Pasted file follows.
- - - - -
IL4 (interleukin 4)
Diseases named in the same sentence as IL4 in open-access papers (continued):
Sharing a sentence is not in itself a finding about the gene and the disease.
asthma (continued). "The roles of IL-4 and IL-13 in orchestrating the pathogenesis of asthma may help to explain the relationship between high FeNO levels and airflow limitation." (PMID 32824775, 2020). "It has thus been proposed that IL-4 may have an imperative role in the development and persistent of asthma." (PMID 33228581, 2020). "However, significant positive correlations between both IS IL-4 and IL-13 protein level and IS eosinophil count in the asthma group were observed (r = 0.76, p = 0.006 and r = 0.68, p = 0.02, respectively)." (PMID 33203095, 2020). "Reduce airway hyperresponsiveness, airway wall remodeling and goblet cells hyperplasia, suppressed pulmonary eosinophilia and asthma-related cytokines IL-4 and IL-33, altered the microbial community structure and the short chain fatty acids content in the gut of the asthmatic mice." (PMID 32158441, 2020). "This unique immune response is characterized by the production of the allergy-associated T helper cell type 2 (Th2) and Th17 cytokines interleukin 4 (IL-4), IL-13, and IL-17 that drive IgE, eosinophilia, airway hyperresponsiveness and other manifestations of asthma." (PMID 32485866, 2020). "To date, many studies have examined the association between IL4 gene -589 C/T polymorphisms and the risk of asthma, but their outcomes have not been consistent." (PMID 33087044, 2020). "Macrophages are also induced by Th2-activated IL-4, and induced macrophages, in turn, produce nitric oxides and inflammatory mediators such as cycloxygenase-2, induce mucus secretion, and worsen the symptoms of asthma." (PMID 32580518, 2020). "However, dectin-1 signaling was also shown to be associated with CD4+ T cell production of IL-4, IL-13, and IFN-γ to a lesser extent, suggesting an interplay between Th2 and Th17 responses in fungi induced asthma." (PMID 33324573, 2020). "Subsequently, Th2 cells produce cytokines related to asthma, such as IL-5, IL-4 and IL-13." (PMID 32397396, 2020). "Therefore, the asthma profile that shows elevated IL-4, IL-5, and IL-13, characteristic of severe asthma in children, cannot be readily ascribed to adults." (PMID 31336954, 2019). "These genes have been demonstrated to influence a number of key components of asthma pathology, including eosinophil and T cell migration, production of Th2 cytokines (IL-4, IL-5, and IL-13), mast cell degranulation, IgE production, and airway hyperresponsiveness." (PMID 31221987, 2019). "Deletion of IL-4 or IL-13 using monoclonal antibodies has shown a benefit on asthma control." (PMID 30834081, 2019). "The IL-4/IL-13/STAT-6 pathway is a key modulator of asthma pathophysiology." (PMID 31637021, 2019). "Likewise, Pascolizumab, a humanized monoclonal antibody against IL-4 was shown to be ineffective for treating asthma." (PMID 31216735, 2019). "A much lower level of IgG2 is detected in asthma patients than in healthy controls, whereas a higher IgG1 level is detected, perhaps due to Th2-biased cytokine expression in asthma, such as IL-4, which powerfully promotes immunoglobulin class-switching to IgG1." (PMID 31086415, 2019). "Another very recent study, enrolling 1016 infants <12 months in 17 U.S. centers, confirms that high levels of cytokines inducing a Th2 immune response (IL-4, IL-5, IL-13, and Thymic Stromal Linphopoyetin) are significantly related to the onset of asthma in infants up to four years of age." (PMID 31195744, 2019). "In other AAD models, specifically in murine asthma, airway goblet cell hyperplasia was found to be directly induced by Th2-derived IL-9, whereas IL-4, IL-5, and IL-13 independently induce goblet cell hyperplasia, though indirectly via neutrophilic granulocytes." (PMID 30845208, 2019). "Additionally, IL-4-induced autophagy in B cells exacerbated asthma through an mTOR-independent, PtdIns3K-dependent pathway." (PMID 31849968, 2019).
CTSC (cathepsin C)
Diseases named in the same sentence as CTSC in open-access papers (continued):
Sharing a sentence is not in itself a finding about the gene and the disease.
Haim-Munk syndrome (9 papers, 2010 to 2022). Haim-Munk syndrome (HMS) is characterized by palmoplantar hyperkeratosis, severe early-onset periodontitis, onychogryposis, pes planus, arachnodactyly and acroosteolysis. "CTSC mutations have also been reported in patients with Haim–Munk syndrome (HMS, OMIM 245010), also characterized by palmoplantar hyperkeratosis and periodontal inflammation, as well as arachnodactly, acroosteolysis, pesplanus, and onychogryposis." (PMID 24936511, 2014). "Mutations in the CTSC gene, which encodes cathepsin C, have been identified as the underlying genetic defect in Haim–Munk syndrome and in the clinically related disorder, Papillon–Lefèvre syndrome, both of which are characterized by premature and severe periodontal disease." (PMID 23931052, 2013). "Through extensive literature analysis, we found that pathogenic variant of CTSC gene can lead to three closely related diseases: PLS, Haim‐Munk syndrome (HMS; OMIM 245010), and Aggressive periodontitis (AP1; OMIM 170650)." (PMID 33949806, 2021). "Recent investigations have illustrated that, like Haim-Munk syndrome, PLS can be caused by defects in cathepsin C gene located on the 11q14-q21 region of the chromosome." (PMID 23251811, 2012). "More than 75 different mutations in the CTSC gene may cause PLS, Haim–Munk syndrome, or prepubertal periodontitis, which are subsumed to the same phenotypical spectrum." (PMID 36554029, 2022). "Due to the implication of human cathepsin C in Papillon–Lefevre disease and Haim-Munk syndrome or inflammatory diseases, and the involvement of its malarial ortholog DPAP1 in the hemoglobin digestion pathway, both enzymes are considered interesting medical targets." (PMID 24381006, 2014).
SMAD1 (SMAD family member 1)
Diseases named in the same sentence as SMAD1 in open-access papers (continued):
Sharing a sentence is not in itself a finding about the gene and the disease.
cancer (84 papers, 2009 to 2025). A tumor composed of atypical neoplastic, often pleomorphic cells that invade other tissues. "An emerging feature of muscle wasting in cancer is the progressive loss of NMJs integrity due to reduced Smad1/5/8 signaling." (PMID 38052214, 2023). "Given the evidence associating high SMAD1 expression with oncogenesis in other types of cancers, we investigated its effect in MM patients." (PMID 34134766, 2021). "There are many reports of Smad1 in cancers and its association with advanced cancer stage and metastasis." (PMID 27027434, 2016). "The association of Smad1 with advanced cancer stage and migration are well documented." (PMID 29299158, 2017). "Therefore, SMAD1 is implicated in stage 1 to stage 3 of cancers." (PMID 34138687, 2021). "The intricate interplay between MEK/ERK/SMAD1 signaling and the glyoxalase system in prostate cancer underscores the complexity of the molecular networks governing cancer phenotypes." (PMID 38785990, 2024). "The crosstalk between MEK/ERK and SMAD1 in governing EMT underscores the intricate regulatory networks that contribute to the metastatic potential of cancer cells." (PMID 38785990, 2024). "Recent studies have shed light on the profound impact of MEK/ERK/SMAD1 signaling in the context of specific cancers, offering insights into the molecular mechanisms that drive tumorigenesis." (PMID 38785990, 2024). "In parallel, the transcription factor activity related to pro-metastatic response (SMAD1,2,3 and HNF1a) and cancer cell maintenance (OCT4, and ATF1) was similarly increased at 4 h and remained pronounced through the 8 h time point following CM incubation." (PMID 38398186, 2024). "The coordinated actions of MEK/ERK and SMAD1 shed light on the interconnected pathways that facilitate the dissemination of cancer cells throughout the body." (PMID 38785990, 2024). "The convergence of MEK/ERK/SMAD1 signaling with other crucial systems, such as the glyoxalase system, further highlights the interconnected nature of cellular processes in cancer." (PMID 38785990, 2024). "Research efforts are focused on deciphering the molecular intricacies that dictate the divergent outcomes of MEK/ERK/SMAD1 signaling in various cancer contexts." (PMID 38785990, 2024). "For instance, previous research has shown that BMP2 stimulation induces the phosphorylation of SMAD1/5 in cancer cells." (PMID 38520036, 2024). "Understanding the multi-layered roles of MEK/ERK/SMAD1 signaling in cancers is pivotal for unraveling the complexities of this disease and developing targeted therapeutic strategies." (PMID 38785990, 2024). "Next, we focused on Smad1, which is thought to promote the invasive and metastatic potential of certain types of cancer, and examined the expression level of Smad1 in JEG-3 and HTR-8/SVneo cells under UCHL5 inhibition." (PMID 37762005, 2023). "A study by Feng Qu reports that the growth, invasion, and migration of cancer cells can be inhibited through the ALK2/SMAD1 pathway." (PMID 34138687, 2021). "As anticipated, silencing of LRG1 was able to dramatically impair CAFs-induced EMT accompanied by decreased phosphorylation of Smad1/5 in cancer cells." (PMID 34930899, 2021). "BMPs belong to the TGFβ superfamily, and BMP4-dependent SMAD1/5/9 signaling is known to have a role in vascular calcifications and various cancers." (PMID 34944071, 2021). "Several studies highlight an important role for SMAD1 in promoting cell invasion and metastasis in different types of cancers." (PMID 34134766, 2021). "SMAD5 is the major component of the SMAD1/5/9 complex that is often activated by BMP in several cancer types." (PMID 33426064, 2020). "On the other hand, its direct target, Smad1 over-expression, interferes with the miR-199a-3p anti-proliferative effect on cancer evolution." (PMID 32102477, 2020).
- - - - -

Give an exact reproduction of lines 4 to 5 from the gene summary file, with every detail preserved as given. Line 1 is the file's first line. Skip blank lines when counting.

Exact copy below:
asthma (continued). "The roles of IL-4 and IL-13 in orchestrating the pathogenesis of asthma may help to explain the relationship between high FeNO levels and airflow limitation." (PMID 32824775, 2020). "It has thus been proposed that IL-4 may have an imperative role in the development and persistent of asthma." (PMID 33228581, 2020). "However, significant positive correlations between both IS IL-4 and IL-13 protein level and IS eosinophil count in the asthma group were observed (r = 0.76, p = 0.006 and r = 0.68, p = 0.02, respectively)." (PMID 33203095, 2020). "Reduce airway hyperresponsiveness, airway wall remodeling and goblet cells hyperplasia, suppressed pulmonary eosinophilia and asthma-related cytokines IL-4 and IL-33, altered the microbial community structure and the short chain fatty acids content in the gut of the asthmatic mice." (PMID 32158441, 2020). "This unique immune response is characterized by the production of the allergy-associated T helper cell type 2 (Th2) and Th17 cytokines interleukin 4 (IL-4), IL-13, and IL-17 that drive IgE, eosinophilia, airway hyperresponsiveness and other manifestations of asthma." (PMID 32485866, 2020). "To date, many studies have examined the association between IL4 gene -589 C/T polymorphisms and the risk of asthma, but their outcomes have not been consistent." (PMID 33087044, 2020). "Macrophages are also induced by Th2-activated IL-4, and induced macrophages, in turn, produce nitric oxides and inflammatory mediators such as cycloxygenase-2, induce mucus secretion, and worsen the symptoms of asthma." (PMID 32580518, 2020). "However, dectin-1 signaling was also shown to be associated with CD4+ T cell production of IL-4, IL-13, and IFN-γ to a lesser extent, suggesting an interplay between Th2 and Th17 responses in fungi induced asthma." (PMID 33324573, 2020). "Subsequently, Th2 cells produce cytokines related to asthma, such as IL-5, IL-4 and IL-13." (PMID 32397396, 2020). "Therefore, the asthma profile that shows elevated IL-4, IL-5, and IL-13, characteristic of severe asthma in children, cannot be readily ascribed to adults." (PMID 31336954, 2019). "These genes have been demonstrated to influence a number of key components of asthma pathology, including eosinophil and T cell migration, production of Th2 cytokines (IL-4, IL-5, and IL-13), mast cell degranulation, IgE production, and airway hyperresponsiveness." (PMID 31221987, 2019). "Deletion of IL-4 or IL-13 using monoclonal antibodies has shown a benefit on asthma control." (PMID 30834081, 2019). "The IL-4/IL-13/STAT-6 pathway is a key modulator of asthma pathophysiology." (PMID 31637021, 2019). "Likewise, Pascolizumab, a humanized monoclonal antibody against IL-4 was shown to be ineffective for treating asthma." (PMID 31216735, 2019). "A much lower level of IgG2 is detected in asthma patients than in healthy controls, whereas a higher IgG1 level is detected, perhaps due to Th2-biased cytokine expression in asthma, such as IL-4, which powerfully promotes immunoglobulin class-switching to IgG1." (PMID 31086415, 2019). "Another very recent study, enrolling 1016 infants <12 months in 17 U.S. centers, confirms that high levels of cytokines inducing a Th2 immune response (IL-4, IL-5, IL-13, and Thymic Stromal Linphopoyetin) are significantly related to the onset of asthma in infants up to four years of age." (PMID 31195744, 2019). "In other AAD models, specifically in murine asthma, airway goblet cell hyperplasia was found to be directly induced by Th2-derived IL-9, whereas IL-4, IL-5, and IL-13 independently induce goblet cell hyperplasia, though indirectly via neutrophilic granulocytes." (PMID 30845208, 2019). "Additionally, IL-4-induced autophagy in B cells exacerbated asthma through an mTOR-independent, PtdIns3K-dependent pathway." (PMID 31849968, 2019).
CTSC (cathepsin C)